Pseudogout is a type of joint inflammations caused by deposition of calcium pyrophosphate (CaPPi) crystals in the affected joint. As Ca2+ is abundant in the synovial fluid (SF), high levels of soluble PPi in the SF could be one of the key factors that contribute to CaPPi formation in the joint and may serve as a biomarker for pseudogout. Here, we developed and applied an artificial molecular sensor to selective fluorescent detection of soluble PPi in SF of the arthritis patients. The sensor employed xanthene as a fluorophore and the Dpa/Zn(II) as two specific binding sites for PPi. When titrated with serially diluted aqueous PPi solutions, the sensor displayed high sensitivity and exhibited the detection limit of 0.01 µM. The effect of salt concentration was normalized via the concept of Middle Point of Quantification (MPOQ) firstly proposed in this study. The performance of this sensor was also further validated by testing with SF samples extracted from eight clinical patients. The results revealed that six patients had the PPi levels in the range of 60 and 200 µM, indicating moderate likelihood of having pseudogout. Hence, our new method for determining the soluble PPi levels in SF shows promise as a robust, sensitive, and accurate diagnostic tool for the pseudogout.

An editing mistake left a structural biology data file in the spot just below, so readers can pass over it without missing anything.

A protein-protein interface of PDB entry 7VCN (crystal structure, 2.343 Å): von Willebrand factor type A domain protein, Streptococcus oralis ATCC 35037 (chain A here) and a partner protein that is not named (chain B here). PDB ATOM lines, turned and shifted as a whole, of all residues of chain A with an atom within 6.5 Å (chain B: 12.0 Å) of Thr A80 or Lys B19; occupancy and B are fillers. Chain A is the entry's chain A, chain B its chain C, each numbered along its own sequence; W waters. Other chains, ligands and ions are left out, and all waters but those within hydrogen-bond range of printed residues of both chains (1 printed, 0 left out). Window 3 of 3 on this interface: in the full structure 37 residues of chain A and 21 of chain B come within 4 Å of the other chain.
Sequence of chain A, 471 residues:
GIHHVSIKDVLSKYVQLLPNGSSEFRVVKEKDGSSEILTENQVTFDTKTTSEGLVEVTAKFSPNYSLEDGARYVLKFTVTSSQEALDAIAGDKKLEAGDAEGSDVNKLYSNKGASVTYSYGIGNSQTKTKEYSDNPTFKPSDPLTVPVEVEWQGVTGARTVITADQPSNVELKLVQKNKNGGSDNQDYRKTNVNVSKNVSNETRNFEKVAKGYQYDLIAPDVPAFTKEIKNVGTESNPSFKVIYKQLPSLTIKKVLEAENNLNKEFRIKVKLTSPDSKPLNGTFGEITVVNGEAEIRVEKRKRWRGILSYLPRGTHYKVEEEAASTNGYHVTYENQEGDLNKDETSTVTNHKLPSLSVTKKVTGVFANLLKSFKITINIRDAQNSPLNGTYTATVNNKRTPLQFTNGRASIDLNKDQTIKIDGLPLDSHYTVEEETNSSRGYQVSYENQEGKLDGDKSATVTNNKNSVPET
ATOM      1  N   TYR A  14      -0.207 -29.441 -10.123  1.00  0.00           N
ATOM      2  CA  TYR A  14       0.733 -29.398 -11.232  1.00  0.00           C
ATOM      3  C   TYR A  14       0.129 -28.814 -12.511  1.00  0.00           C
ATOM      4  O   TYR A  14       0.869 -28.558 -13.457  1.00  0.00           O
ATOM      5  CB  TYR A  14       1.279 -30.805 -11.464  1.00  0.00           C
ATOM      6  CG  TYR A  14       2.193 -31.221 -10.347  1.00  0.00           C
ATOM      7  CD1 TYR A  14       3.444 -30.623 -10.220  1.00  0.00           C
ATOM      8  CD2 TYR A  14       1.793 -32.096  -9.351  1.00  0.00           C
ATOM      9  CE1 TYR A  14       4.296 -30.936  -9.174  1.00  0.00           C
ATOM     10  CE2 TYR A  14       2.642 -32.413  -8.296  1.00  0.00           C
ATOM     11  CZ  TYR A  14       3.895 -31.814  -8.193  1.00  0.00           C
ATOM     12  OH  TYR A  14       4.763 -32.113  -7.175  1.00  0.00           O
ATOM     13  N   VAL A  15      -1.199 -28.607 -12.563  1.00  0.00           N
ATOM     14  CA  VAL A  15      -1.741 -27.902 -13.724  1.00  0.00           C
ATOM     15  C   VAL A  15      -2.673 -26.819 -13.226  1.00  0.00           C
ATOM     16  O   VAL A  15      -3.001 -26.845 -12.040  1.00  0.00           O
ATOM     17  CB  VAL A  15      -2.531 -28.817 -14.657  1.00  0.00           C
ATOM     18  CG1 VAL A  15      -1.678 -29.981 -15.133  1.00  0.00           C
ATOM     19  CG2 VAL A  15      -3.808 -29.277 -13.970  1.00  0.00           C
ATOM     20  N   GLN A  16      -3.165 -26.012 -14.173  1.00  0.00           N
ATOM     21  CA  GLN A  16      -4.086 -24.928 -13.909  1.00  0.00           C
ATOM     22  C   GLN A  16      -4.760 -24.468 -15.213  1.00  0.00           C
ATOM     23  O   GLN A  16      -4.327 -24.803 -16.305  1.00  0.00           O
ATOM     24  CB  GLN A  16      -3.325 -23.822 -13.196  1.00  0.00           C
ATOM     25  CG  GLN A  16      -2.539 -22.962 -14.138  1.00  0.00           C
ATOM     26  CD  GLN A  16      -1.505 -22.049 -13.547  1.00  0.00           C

|Number of pages||7|
|Publication status||Published - 2020|
All Science Journal Classification (ASJC) codes